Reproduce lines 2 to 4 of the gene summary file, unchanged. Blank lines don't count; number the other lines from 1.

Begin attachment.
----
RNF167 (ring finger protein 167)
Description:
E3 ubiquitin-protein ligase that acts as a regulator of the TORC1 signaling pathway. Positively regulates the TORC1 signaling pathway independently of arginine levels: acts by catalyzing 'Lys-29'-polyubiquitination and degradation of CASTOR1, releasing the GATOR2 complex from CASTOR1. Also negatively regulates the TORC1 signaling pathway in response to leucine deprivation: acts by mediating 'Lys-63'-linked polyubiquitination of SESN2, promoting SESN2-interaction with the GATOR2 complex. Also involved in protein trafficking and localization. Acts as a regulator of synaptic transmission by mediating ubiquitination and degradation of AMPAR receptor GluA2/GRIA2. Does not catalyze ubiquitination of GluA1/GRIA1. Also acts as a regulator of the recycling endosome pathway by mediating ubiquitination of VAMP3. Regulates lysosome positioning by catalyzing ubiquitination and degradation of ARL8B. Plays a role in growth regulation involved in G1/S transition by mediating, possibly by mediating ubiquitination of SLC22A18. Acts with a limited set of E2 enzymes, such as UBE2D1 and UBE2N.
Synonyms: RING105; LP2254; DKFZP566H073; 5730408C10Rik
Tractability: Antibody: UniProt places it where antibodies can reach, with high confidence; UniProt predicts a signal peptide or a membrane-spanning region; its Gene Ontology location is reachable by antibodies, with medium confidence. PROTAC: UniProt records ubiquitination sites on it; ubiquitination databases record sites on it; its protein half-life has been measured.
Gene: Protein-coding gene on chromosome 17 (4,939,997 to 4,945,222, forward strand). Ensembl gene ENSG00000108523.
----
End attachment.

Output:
Description:
E3 ubiquitin-protein ligase that acts as a regulator of the TORC1 signaling pathway. Positively regulates the TORC1 signaling pathway independently of arginine levels: acts by catalyzing 'Lys-29'-polyubiquitination and degradation of CASTOR1, releasing the GATOR2 complex from CASTOR1. Also negatively regulates the TORC1 signaling pathway in response to leucine deprivation: acts by mediating 'Lys-63'-linked polyubiquitination of SESN2, promoting SESN2-interaction with the GATOR2 complex. Also involved in protein trafficking and localization. Acts as a regulator of synaptic transmission by mediating ubiquitination and degradation of AMPAR receptor GluA2/GRIA2. Does not catalyze ubiquitination of GluA1/GRIA1. Also acts as a regulator of the recycling endosome pathway by mediating ubiquitination of VAMP3. Regulates lysosome positioning by catalyzing ubiquitination and degradation of ARL8B. Plays a role in growth regulation involved in G1/S transition by mediating, possibly by mediating ubiquitination of SLC22A18. Acts with a limited set of E2 enzymes, such as UBE2D1 and UBE2N.
Synonyms: RING105; LP2254; DKFZP566H073; 5730408C10Rik